Broadway is the theatrical district in New York City that is well-known for being the American capital of musical theater and in this book, readers gain insight into how the influx of immigrants shaped this thriving creative hub.
During the 19th century, German and Scandinavian immigrants who entered the US moved to the Midwest where a large portion became farmers. The Irish, Italian and Jewish newcomers preferred to settle in the cities of the Northeast and many moved into the entertainment business, according to the book. In the 1920s, black talent also joined in to create a multi-cultural melting pot.
It was “The Jazz Singer” that started it all. Made in 1927, it was the first movie to feature sound sequences. Originally, the lead role was given to actor George Jessel. But Jessel is said to have made demands and Warner Brothers replaced him with Al Jolson. Al Jolson could sing and had an “electrifying” presence on stage, he had the power and the talent to let “the vocals leap off the screen, take the audience into the future,” writes Mordden. Jonson sang the song “Blue Skies” and it was an immediate hit with audiences.
“This is the song that invented the Hollywood musical as the centerpiece of The Jazz Singer’s most effective sound sequence,” explains Mordden. Written by Irving Berlin, whose first songs date back to 1907, “Blue Skies” and its emotionally-charged scene was the highlight of the film. “Like him or not, he has the energy that set the Hollywood musical on the way to the rest of its life.”
Irving Berlin soon discovered that Hollywood could not offer creative freedom due to the constant interference of studio chiefs and producers. However, Berlin got lured back to Hollywood to work on “Top Hat,” which only features five of his songs.
George Gershwin and his brother Ira were also part of a limited number of Broadway professional songwriters working for Hollywood. Gershwin’s fate was sealed during a concert entitled “An Experiment in Modern Music.” Heavyweights in Manhattan attended this unique event to hear Gershwin’s latest opus, “A Rhapsody in Blue.” It was a triumph and it got Gershwin on the cover of Time magazine. As expected, he was soon in high demand in Hollywood.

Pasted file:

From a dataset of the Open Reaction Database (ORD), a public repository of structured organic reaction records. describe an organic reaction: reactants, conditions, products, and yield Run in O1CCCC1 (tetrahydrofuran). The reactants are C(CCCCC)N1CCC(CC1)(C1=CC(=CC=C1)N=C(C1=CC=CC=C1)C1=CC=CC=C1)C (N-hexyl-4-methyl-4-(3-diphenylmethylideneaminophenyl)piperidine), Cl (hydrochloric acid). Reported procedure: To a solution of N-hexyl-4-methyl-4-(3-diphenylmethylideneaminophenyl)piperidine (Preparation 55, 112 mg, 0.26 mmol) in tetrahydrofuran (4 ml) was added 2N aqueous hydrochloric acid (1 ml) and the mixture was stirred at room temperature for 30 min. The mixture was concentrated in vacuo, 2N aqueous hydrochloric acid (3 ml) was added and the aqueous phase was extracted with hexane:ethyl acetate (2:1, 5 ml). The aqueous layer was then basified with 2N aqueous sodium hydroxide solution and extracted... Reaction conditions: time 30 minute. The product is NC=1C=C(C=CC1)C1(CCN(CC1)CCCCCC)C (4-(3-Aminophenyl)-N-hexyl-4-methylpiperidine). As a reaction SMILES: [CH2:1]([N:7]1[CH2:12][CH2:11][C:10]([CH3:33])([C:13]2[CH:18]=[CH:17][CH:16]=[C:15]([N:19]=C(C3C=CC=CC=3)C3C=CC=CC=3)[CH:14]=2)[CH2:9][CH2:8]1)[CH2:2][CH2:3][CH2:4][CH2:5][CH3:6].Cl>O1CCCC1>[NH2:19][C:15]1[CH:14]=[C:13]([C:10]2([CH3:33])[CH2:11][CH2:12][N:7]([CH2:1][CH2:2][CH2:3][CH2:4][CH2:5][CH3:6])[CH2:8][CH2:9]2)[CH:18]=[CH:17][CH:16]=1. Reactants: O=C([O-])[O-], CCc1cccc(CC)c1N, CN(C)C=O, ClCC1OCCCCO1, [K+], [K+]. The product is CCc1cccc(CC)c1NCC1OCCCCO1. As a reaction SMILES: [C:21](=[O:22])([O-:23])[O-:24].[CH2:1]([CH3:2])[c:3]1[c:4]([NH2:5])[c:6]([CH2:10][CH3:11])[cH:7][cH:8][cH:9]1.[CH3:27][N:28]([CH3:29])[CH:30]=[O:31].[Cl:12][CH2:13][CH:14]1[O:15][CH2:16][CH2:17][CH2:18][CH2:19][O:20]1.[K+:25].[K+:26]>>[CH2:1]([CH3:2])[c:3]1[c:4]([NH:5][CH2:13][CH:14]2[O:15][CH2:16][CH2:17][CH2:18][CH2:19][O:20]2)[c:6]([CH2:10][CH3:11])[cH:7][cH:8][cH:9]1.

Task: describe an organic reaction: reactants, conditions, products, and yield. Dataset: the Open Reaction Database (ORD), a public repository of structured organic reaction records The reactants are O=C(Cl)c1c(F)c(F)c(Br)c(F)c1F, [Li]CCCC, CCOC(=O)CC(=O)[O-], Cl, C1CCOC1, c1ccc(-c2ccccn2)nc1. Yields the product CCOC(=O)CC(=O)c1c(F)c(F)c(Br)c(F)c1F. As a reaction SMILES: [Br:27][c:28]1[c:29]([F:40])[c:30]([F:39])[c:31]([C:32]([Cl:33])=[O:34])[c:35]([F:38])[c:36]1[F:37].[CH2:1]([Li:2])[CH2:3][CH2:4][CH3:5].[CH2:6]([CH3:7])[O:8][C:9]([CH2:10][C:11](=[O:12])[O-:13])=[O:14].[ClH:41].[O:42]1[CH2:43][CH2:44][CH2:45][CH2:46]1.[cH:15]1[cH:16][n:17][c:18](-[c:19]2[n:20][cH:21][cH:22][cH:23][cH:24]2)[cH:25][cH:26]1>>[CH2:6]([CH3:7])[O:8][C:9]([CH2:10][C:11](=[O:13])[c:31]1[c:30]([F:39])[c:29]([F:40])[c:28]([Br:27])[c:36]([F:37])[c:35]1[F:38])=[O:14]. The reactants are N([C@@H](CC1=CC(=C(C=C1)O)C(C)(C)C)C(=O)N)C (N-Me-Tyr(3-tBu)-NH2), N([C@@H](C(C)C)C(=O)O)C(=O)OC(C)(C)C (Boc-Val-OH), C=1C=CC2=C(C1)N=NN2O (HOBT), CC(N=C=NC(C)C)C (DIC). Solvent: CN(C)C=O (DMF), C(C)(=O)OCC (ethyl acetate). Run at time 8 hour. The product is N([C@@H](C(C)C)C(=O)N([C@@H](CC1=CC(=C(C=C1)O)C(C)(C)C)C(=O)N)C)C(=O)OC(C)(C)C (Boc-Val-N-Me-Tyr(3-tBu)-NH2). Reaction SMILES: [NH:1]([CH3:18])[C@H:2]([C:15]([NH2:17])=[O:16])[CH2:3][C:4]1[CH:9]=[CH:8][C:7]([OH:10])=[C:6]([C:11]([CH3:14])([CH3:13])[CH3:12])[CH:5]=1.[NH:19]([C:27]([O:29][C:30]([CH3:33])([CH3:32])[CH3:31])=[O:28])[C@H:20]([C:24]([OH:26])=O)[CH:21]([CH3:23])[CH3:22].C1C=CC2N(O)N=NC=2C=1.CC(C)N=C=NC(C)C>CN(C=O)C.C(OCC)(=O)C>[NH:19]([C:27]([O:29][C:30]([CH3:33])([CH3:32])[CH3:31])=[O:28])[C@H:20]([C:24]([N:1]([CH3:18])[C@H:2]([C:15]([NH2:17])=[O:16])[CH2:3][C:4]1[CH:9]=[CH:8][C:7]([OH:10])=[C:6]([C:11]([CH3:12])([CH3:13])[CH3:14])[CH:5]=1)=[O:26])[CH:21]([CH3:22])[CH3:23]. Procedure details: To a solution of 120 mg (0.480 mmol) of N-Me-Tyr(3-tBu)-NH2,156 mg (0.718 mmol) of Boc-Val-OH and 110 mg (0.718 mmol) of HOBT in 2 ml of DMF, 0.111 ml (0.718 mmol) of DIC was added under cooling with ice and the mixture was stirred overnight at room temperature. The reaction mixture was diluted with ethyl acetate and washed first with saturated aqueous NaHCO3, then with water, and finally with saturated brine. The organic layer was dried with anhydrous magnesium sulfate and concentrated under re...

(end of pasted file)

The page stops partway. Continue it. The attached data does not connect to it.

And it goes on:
Cole Porter is another famous songwriter, but unlike other Broadway talents, he loved Hollywood. During an interview with American journalist Dorothy Kilgallen, he said: “When I first came here they told me, ‘You’ll be so bored you’ll die, nobody talks about anything but pictures.’ After I was here a week, I discovered I didn’t want to talk about anything else myself.”
Porter’s collaboration with Metro-Goldwyn-Mayer (MGM) worked out well thanks to the company’s decision to pair him with composer-arrangers Herbert Stothart and Roger Edens. “Their imagination in putting a number together with full awareness of how the music affects the optics was elemental in the dominance of the MGM musical,” writes Mordden.
From 1940 to 1949, another golden age began due to MGM’s musicals such as “Meet me in St. Louis” and “The Pirate.” From 1950 to 1959, Broadway adaptations become more popular than ever, but the breakup of the studio system with its music departments meant that musicals were more expensive to produce. Between 1960 and 1975, Hollywood experienced a golden era with the production of great musicals such as “West Side Story,” “My Fair Lady” and “The Sound of Music.”
From 1976 to the present, Hollywood has flooded Broadway with stage versions of original Hollywood musicals such as “Gigi,” “Singin’ in the Rain” and “Footloose.” Hollywood also produced movie versions of famous Broadway shows, such as “Annie,” which was a hit on Broadway from 1977 to 1983. This should have been an easy production until John Huston was hired to direct the movie. The choreography in Annie involved lots of non-athletic acrobatics who lacked grace and beauty and some of the show’s best numbers were dropped. “It was an expensive mistake at the cost of something like a million dollars, and one of the reasons Annie did good business and still lost money,” Mordden wrote of the expensive movie-making process and the talented stars who came on board but whose suggestions were never used.
Fast forward to today and “La La Land,” a musical specially written for the silver screen, has been a resounding success. “Musicals are back,” writes Mordden. but had they ever disappeared? Can they disappear? With the crushing pressure of world events, we all need a place to escape to.